Asked to comment on whether the definition of insider trading is evolving, SEC spokesman John Nester said, in a brief e-mail: "Illegal insider trading is the act of trading, or causing someone to trade, on the basis of material non-public information in violation of a duty."
That's the traditional definition, and securities experts say that, in recent cases, the key phrase is the last one—"in violation of a duty." The rumor mills of Wall Street or Silicon Valley—or even company holiday parties—have always been places to glean juicy information on public companies. Such information is illegal to trade on when it comes from someone who had a duty to keep it secret.
Thus, the problem is not when research analysts talk to a company's competitors or industry experts, or when they survey hundreds of customers, Robertson and other legal experts say. Legal trouble comes when they get information from people—current or former employees, attorneys or consultants—who are obliged to remain quiet. Research networks routinely have a policy against connecting investors with employees of public companies if clients are looking to invest in them, Mayhew says, although he notes that networks can't be sure their clients are being honest about their intentions.
According to the charges against him, Chu passed on insider tips about Atheros Communications (ATHR), Broadcom (BRCM), and Sierra Wireless (SWIR) to Spherix Capital, a hedge fund run by Richard Choo-Beng Lee. Lee had been cooperating with investigators as part of another investigation, started in 2009, looking at the Galleon Group, a hedge fund in New York. Although the full details of Chu's alleged crimes are not detailed, the complaint says Chu had found ways to "obtain inside information," such as sales and contract figures, from public companies before they released quarterly results. It's likely that no one possessing such sensitive information would be allowed to disclose it, and thus, if the charges are true, Chu had a duty not to pass those tips on to investors.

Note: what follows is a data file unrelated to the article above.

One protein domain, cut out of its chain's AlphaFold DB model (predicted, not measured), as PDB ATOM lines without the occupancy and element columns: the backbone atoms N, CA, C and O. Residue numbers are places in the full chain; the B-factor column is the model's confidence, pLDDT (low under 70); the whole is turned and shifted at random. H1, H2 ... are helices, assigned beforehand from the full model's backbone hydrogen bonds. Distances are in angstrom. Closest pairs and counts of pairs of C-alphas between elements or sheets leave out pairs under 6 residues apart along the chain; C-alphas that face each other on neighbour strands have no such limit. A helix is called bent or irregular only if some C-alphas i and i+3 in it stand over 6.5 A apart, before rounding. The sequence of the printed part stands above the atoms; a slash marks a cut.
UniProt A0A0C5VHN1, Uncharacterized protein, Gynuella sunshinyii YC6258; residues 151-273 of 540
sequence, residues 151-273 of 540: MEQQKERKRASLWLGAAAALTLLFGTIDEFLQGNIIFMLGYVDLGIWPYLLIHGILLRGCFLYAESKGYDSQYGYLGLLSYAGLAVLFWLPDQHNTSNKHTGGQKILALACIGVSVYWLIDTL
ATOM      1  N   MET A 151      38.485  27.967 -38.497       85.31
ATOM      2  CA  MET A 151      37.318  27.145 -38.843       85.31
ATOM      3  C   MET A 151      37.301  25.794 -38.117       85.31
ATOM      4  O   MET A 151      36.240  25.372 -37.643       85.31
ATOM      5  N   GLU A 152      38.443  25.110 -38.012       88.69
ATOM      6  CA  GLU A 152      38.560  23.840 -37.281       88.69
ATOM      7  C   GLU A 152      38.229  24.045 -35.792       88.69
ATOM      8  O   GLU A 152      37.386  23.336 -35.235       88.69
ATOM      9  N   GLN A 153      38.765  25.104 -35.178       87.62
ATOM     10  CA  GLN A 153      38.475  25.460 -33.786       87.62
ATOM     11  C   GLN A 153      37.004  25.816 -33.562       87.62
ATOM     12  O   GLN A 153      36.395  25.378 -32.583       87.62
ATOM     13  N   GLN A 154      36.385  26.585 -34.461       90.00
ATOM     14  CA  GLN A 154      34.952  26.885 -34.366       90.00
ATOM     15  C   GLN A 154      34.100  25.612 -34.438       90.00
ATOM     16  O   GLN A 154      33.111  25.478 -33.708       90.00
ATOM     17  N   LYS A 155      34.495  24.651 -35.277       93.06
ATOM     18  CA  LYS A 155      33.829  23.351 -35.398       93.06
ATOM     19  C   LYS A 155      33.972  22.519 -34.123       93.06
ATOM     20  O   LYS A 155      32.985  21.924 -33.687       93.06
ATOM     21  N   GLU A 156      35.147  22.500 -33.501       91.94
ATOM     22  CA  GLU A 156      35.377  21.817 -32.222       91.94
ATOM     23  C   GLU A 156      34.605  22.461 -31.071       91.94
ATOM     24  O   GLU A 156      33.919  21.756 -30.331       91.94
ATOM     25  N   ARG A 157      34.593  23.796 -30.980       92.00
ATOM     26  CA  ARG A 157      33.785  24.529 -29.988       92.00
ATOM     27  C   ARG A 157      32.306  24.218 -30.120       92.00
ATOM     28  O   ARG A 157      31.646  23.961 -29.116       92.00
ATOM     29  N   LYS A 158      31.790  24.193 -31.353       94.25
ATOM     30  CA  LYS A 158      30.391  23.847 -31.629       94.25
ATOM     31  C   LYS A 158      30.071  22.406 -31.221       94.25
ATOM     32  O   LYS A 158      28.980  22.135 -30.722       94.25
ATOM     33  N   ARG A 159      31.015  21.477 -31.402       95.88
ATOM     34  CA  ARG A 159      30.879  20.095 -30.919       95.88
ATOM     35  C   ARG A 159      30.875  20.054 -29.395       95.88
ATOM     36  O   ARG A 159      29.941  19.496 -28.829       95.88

Many other research methods remain O.K., as long as no one with such duties is consulted, says Harold Gordon, a partner at the law firm Jones Day in New York. "There is still room for good, fundamental research," Gordon says, especially when analysts "piece together a portrait of how a company is doing" based on various sources of information: by surveying competitors, monitoring parts orders or freight shipments, or collecting other tidbits. "Going out and finding information about a company without going through insiders has always been permitted," Stone said.
One area of confusion among legal experts and analysts is whether store managers or other low-level employees can be legal sources for research data. Inside information is illegal only if it's material—i.e. significant enough to move a stock price. "If you're really low in the food chain, the amount of information you have is arguably not material," says Eric W. Orts, a management professor who specializes in legal studies and business ethics at the University of Pennsylvania's Wharton School.
On the other hand, prosecutors can argue that, while each manager may not possess material information, a survey of hundreds of managers yields important, invest-able information, Stone says. "You get into gray areas when you start surveying store managers," he said. Another question is whether store managers or other low-level employees are prohibited by company policy from responding to such surveys—and thus would be speaking "in violation of a duty." The answer can vary by company, and many employees probably don't know their own company's confidentiality policies, Orts says. "There needs to be better information given to employees about what their responsibility is."
With so much firepower aimed at getting better information to investors, there may be an inevitable temptation for some to push research to its legal limits. "If your whole job is to get an edge on information," Orts says, "there are a lot of people tempted to step over that line."